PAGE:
Once implemented, the new regulation will require that food business operators (FBOs) apply mandatory measures to reduce the presence of acrylamide, proportionate to the size and nature of their establishment.

Commissioner for Health and Food Safety, Vytenis Andriukaitis, welcomed the vote.

“We took an important step in protecting the health and well-being of citizens. The new regulation will not only help to reduce the presence of this carcinogenic substance but also will help raise awareness on how to avoid the exposure to it that oftentimes comes from home-cooking,” he said.

“The text agreed will now be sent to the Council and the European Parliament. The two institutions will have three months to examine it before final adoption by the Commission. The entry into force could be foreseen spring 2018.”

The Commission is also planning to initiate discussions on additional measures, such as setting maximum levels of acrylamide in certain foods without delay once this Regulation is adopted. 

Acrylamide is considered a public health concern by the EFSA as its presence in food increases the risk of developing cancer, with young children being the most vulnerable.

Under the agreed approach, businesses involved in the production of typically acrylamide-rich foods such as bread, breakfast cereals, biscuits, fried potato products and coffee would be required to apply acrylamide mitigating measures across their production chain from the end of 2017. 

The legislation also sets acrylamide reduction benchmarks for each food group that businesses are expected to comply with. The European Parliament has three months to consider these measures.

“Today’s vote is a positive first step towards reducing acrylamide levels in our food, as it marks the end of the voluntary approach, which has failed to deliver reductions over the last decade”, said Nusa Urbancic from the Changing Markets Foundation. “However, the approach still falls short from protecting the most vulnerable consumers, as it presents a number of shortcomings.”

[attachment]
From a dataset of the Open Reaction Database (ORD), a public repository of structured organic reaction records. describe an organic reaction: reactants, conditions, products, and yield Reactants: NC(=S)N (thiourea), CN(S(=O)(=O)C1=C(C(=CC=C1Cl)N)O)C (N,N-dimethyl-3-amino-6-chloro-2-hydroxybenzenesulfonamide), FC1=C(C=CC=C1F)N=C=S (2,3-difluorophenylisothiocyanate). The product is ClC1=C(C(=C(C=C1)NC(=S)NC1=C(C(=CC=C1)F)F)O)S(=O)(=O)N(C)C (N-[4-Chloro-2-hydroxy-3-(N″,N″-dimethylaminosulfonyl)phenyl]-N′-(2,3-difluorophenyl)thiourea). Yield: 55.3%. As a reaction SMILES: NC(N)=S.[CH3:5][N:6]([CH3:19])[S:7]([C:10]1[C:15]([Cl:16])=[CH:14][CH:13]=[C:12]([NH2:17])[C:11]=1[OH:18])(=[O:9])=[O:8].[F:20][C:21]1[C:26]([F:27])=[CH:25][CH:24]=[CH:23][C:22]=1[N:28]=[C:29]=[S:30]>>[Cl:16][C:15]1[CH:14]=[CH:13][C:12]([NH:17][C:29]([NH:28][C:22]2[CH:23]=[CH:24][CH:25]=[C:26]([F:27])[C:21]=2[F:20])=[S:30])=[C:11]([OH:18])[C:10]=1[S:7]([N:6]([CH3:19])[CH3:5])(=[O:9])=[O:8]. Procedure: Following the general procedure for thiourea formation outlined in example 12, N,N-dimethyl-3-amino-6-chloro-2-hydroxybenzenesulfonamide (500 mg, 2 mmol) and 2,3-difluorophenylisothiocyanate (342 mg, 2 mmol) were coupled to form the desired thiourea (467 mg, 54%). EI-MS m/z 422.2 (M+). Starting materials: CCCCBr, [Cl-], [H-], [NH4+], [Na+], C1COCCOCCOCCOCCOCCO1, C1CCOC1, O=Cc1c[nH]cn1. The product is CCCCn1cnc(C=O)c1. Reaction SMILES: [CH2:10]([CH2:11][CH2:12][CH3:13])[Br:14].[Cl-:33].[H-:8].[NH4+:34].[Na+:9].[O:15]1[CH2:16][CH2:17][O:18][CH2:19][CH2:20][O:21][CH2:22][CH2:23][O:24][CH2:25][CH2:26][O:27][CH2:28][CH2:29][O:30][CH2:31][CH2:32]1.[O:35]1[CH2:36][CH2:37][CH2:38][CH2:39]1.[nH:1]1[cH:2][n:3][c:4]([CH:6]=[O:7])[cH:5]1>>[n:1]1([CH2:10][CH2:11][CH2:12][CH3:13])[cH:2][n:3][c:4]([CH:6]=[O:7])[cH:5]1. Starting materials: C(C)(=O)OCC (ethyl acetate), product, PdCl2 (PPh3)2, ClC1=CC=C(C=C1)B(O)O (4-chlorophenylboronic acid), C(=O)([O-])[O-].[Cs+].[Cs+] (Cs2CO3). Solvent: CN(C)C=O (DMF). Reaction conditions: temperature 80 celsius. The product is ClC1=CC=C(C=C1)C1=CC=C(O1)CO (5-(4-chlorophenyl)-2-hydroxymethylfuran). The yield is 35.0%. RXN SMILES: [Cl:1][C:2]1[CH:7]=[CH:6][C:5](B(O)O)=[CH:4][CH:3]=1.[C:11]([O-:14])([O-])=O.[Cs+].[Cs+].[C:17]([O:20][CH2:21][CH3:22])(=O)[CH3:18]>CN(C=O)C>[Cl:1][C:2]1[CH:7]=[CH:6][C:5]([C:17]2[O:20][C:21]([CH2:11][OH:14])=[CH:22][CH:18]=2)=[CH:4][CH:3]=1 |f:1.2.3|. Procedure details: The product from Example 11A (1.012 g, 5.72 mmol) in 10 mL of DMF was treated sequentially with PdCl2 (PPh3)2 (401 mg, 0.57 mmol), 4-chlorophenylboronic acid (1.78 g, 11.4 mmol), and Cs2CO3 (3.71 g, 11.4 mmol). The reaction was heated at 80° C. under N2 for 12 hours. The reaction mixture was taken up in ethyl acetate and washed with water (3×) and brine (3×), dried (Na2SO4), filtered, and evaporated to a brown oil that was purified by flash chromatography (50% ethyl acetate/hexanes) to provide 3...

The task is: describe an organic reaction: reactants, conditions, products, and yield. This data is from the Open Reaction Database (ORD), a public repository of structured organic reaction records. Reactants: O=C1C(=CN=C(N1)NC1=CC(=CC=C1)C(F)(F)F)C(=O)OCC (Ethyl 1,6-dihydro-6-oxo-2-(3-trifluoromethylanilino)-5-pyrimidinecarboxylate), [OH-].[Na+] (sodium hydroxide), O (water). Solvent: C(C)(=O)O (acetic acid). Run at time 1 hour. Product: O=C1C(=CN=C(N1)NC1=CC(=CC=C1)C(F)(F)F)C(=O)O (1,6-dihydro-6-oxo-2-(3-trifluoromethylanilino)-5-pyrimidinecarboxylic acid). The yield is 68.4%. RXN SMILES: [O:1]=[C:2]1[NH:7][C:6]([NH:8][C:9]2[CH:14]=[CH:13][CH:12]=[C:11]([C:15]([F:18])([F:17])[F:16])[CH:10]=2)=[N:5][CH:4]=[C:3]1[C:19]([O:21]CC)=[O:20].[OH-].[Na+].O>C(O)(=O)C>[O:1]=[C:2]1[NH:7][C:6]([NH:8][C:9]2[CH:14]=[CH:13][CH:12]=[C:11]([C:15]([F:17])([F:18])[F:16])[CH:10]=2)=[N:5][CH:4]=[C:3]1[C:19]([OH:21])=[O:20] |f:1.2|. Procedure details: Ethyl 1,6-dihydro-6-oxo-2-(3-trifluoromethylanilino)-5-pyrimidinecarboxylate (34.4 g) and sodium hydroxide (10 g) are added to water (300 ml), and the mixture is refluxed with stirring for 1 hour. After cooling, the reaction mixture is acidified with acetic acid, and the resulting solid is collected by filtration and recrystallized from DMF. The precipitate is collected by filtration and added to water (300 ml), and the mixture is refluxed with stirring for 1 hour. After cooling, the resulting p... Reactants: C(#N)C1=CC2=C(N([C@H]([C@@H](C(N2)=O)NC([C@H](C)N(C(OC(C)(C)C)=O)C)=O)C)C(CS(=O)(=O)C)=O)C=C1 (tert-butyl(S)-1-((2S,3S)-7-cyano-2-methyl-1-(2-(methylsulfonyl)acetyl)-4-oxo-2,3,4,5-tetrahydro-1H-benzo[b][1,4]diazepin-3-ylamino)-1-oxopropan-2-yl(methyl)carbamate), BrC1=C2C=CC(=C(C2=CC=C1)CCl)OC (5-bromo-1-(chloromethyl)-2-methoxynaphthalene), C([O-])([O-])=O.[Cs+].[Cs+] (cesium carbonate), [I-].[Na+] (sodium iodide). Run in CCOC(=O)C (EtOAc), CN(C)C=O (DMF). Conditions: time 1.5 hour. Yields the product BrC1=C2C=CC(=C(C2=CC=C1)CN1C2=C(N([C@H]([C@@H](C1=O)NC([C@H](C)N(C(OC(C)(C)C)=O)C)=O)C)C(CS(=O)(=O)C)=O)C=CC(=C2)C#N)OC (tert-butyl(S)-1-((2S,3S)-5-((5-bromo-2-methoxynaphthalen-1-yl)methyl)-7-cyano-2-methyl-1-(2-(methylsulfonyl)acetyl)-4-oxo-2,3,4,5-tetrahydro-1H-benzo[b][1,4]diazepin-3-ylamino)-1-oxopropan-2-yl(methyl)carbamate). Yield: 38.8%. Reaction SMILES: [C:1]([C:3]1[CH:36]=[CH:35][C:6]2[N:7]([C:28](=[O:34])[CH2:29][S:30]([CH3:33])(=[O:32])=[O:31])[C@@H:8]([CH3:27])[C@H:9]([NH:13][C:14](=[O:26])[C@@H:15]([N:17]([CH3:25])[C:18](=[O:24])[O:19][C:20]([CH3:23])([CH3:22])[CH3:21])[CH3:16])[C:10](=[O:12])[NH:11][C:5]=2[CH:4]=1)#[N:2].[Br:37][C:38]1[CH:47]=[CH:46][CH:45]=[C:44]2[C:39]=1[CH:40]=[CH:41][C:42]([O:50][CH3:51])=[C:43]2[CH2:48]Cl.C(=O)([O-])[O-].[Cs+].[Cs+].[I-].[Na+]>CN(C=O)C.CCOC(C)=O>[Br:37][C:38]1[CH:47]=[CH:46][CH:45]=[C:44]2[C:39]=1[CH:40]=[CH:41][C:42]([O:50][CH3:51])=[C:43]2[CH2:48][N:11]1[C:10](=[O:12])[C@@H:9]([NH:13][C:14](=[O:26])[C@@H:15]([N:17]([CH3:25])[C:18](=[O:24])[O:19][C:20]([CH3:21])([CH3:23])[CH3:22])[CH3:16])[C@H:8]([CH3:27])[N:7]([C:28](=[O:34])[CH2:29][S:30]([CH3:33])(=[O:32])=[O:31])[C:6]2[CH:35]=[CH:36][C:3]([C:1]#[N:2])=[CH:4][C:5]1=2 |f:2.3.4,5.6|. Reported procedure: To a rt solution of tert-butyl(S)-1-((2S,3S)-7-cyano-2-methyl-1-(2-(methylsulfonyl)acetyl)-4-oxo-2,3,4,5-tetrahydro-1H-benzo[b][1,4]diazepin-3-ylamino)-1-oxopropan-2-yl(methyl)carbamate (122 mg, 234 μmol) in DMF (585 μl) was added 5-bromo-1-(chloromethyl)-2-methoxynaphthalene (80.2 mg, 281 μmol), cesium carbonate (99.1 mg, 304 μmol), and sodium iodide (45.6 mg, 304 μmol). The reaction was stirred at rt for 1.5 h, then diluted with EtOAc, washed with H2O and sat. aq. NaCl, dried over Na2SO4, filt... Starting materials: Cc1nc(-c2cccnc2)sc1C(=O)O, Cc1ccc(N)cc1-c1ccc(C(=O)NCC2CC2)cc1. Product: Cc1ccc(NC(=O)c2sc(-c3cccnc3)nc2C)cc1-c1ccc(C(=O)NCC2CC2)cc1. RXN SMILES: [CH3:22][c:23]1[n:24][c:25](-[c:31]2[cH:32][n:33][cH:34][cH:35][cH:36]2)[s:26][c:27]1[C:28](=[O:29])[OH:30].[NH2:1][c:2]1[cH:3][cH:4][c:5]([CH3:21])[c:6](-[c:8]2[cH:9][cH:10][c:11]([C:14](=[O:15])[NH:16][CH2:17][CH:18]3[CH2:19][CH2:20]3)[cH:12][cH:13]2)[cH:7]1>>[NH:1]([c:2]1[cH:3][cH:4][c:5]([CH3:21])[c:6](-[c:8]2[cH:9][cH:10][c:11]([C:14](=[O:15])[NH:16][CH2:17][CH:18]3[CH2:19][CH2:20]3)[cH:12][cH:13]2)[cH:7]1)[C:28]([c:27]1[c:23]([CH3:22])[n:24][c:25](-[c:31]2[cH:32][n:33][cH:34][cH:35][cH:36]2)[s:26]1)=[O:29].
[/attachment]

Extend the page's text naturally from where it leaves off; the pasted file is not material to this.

Most notable shortcoming of the regulation is that the reduction benchmarks are not legally binding and the review clause contained in its proposal, aiming to set these limits, does not include a time-frame. As such, the approved text does not protect consumers from food products with high levels of acrylamide as their sale continues to be permitted and it gives the discretion to act to member states. 

The Commission committed in the European Parliament that they will introduce maximum limits on certain food groups as soon as the current proposal is adopted, says Urbancic.

“Almost 250,000 Europeans have called on Commissioner Andriukaitis to put in place maximum levels for acrylamide in foods,” adds Eoin Dubsky from SumOfUs. “We call on the Commission to stick to its promise in the European Parliament and start working on these measures as soon as possible. Parents should not be worried about the presence of completely avoidable carcinogens in their children’s food.”

You can read more on acrylamide-reducing yeast here

To contact our editorial team please email us at editorial@cnsmedia.com